We believe that the antitumoral activity of MF observed in vivo is partially explained by the activation of the immune system and the antiangiogenic effect of this drug . In fact it has been described that IFN-alpha stimulates NK, macrophage and T cell functions  that could lead to recognition of tumoral cells by the effectors of the immune system and its subsequent induced apoptosis or lysis. A correlation has been established between lymphocyte infiltration in the tumor and the antitumoral effect of IFN-alpha . More recently it has been published that MF shows activity against Merkel cell carcinoma via modulation of the Merkel cell polyomavirus T-antigens. MF would in fact upregulate the expression of promyelocytic leukemia protein (PML) that would in its turn sequester viral and host proteins that are indispensable for transcription of viral proteins .
In our study, we did not compare MF to other commercially available interferons. We think that in the future it would be interesting to compare the antimelanoma activity of the different types of IFN in order to establish a rationale in the management of these drugs.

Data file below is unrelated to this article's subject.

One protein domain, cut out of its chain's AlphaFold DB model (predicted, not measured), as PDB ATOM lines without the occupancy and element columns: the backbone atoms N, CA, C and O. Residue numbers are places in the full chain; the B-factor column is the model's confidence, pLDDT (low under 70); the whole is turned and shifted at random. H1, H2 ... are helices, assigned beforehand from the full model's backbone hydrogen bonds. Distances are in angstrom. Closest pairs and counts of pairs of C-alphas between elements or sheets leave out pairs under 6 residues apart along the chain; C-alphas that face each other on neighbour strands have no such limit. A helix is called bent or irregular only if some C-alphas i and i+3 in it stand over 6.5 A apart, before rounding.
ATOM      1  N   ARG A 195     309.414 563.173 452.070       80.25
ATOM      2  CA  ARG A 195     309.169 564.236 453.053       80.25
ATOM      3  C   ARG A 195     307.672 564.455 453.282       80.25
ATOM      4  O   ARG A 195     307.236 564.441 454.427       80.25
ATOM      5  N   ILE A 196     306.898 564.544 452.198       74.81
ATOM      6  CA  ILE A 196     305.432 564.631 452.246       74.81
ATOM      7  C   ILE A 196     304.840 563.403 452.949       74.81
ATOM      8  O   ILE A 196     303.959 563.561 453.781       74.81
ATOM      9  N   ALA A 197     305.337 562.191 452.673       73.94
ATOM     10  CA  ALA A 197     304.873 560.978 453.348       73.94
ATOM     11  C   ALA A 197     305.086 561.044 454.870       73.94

In vitro, MF did not show antiproliferative nor apoptotic or direct cytotoxic effects on B16F10 mouse melanoma cells at concentrations used in clinical practice in humans. Nevertheless, this drug demonstrated antitumoral activity when used in vivo in an experimental tumor model. We believe that this activity could be explained, at least partially, by the activation of the immune system of the host.
This study highlights the importance of using immunocompetent animals and syngenic systems in the study of antineoplastic drugs due to the fact that cellular interactions cannot be evaluated in in vitro studies.
We thank Swedish Orphan Biovitrum AB for providing Multiferon® (HuIFNalpha- Le). This study was supported by grants from the Heath Department of the Government of the Basque Country (Exp: 2006111036) and the University of the Basque Country (GIC-10/29).